There is a great post over on Perlbuzz that talks about the importance of mentoring in open source communities. As I work on compiling open source stories and experiences I find that what Esther says is right on point.
Open source offers amazing opportunities. There are almost no barriers to entry. If you want to try creating a new-to-you kind of application, or to learn how to write bright-shiny documentation, or to use the latest technology that your Day Job doesn’t give you access to — you can just barrel right in with an open source project and get involved. Once you become proficient (or demonstrate that you already are), you can apply those skills in the next phase of your career. Even better, you can choose which community you want to be a part of, and find a comfortable culture where your contributions matter.
However, because open source is so personally driven and self-motivated, there aren’t always a lot of opportunities to consciously improve your skills — except on your own. While that’s certainly valuable, it relies on you recognizing what needs improvement and then knowing what to do about it.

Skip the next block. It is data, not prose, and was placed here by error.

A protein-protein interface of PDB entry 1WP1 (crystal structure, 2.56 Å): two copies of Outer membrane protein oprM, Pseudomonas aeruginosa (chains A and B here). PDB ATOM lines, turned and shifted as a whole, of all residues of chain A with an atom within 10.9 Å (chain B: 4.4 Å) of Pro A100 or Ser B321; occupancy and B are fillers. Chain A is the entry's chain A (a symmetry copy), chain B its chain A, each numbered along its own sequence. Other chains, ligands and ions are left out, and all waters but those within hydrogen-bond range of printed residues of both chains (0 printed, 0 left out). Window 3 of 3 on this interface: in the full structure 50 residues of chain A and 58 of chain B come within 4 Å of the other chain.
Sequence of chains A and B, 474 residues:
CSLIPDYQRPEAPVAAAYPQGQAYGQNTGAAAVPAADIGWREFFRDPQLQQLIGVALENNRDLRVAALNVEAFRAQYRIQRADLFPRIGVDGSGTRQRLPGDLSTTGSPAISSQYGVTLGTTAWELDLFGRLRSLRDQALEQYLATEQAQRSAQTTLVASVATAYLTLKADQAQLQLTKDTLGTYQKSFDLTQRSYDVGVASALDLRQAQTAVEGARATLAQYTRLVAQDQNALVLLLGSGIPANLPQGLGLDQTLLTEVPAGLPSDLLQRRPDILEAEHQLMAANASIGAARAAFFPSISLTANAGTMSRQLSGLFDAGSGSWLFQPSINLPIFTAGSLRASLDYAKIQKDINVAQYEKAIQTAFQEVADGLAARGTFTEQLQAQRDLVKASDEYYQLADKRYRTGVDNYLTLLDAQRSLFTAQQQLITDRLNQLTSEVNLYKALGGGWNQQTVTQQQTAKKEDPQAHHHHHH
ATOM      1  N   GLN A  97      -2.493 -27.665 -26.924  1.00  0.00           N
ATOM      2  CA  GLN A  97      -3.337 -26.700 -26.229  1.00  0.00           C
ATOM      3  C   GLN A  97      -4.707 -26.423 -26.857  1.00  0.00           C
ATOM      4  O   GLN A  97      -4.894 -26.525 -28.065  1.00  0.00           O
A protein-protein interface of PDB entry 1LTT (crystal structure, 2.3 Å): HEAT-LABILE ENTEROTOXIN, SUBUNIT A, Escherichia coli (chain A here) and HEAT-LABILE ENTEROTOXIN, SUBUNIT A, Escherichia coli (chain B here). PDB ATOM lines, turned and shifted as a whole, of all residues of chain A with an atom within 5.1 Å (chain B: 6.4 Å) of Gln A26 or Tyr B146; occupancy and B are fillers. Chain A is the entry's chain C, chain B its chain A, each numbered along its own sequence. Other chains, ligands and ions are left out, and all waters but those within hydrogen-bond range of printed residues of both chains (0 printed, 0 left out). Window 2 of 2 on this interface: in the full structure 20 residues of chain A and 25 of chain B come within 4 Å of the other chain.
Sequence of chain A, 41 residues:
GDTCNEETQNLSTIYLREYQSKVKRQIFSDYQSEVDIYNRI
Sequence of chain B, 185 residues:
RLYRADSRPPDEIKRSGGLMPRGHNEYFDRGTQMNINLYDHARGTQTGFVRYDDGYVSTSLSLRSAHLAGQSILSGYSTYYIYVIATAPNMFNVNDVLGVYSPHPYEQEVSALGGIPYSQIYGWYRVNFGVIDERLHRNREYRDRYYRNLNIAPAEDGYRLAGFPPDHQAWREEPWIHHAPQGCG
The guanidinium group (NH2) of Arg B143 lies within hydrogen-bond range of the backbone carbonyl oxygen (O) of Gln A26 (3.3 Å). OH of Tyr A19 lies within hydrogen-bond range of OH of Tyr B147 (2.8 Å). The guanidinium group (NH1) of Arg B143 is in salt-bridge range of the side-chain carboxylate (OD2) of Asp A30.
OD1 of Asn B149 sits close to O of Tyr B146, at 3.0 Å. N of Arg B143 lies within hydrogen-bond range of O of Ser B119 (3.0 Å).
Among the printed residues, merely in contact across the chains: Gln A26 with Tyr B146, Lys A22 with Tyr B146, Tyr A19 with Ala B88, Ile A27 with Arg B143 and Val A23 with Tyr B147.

One of the biggest concerns I hear from librarians when I talk to them about open source is their lack of technology skills. While there are ways around this (support companies, freelancers, and even local students), I try to encourage people to let go of their fear and just jump in. I spent a year simply answering questions as I could on the Koha mailing list and then at KohaCon I decided to stay for the Developer’s Post Conference and I am so excited that I did!! I learned so much and that made it so that I was able to submit my first series of patches.
My point is that most open source communities are about … well … community People will help you out – they want you to succeed and they want you to help them succeed so just jump right in and ask for help – you never know you might end up
Also – make sure you read Esther’s entire post.